The House of Representatives defeated a bill this week that would have banned most forms of online gambling. In typical fashion, proponents of the Internet Gambling Prohibition Act, sponsored by Rep. Bob Goodlatte (R‑Va.), predicted crime, bankruptcy, addiction and general debauchery if the measure didn’t pass. But consumers who gamble on the Internet risk only their own money, and do so well within their rights.
The Founders clearly thought that our “unalienable Rights” to “the Pursuit of Happiness” included gambling. Thomas Jefferson, while writing those very words into the Declaration of Independence, relaxed in his off hours by wagering with friends.
George Washington regularly bet on lotteries, card games and horse races. Washington even ran lotteries, as did Benjamin Franklin and John Hancock. As the Founders recognized, Americans enjoy the right to peaceably dispose of their income as they alone see fit, whether by investing the money, giving it away, or betting it.
This is not the first time that Congress has attempted to enact ill‐considered Internet legislation. With the Communications Decency Act, lawmakers bet they could outlaw indecent speech on the Internet. The Supreme Court struck down the law as unconstitutional. Lawmakers tried to recoup their losses by outlawing Internet speech that might be “harmful to minors,” but again lost in court.
Despite this losing record, politicians won’t give up. Sen. Jon Kyl (R‑Ariz.) secured passage earlier this year of his own Internet Gambling Prohibition Act, a bill very much like Goodlatte’s. Both bills put you at risk of four years in jail and $20,000 in fines if you run your office’s Final Four betting pool via e‑mail — but not if you have your office mates phone in or hand deliver their picks. Both bills thus discriminate against Internet users.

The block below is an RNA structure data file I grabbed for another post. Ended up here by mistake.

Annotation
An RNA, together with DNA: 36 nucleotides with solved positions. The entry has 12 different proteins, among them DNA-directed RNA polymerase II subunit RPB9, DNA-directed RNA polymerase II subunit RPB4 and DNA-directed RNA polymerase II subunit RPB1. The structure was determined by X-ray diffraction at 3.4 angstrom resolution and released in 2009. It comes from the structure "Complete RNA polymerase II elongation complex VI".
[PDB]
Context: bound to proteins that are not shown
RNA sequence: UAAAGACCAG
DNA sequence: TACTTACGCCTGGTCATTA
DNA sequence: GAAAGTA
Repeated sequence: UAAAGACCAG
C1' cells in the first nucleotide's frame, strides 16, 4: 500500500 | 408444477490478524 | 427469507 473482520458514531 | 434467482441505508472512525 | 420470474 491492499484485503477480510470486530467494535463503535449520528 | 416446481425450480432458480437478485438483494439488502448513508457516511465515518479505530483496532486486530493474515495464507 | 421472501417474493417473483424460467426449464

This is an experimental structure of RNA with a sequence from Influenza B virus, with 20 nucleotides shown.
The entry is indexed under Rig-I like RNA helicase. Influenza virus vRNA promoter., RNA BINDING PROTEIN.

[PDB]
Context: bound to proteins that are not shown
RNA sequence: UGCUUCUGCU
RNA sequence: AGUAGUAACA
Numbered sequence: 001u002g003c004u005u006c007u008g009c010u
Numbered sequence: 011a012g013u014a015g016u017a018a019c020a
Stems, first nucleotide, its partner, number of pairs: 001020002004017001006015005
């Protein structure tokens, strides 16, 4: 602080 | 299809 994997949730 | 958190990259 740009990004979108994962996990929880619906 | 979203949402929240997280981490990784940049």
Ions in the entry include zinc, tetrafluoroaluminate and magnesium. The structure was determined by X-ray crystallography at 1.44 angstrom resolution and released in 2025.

The proposed laws also violate states’ rights. Proponents argue that the goal is merely to update the Federal Interstate Wire Act of 1961, which makes it illegal to use telephone lines to place bets or engage in other gambling activity. But while the Wire Act applies only to calls across state lines, the Kyl and Goodlatte bills would apply to all Internet messages — even those that only go across the hall. Furthermore, the Wire Act wisely declines to prohibit gambling communications that begin and end in states that allow gambling, whereas Kyl‐Goodlatte would put all Internet gamblers at risk of federal prosecution — even for Internet gambling that violates no state law.
Suppose, for example, that California and Nevada allow certain types of gambling commerce across their shared border. The Kyl‐Goodlatte legislation would nonetheless threaten that interstate gambling if participants used the Internet (but not if they used the phone). Where does Congress get the authority to prevent neighboring states from easing restraints on their cross‐border commerce? Granted, Congress has constitutional authority to “regulate Commerce…among the several states.” Properly construed, however, that clause empowers Congress only to liberate interstate commerce from local restraints. It certainly does not empower Congress to crush commerce between consenting states.
Federal lawmakers keen on banning Internet gambling also cite the latest and greatest excuse for big government: protecting kids. That really amounts, however, to relieving lazy parents and schools of their responsibility to prevent children from wandering unsupervised across the Internet. Regardless of whether it really takes a village to raise a child, it certainly does not take the federal government.
What about consumer protection? Legal Internet gambling benefits consumers by increasing competition for their business and by opening access to legal remedies for objectionable business practices.
Here, as elsewhere, federal politicians should stop trading citizens’ and states’ rights for losing schemes to regulate the Internet. As the Founders recognized, Americans have an inviolable right to pursue happiness by peaceable means, a right that includes gambling.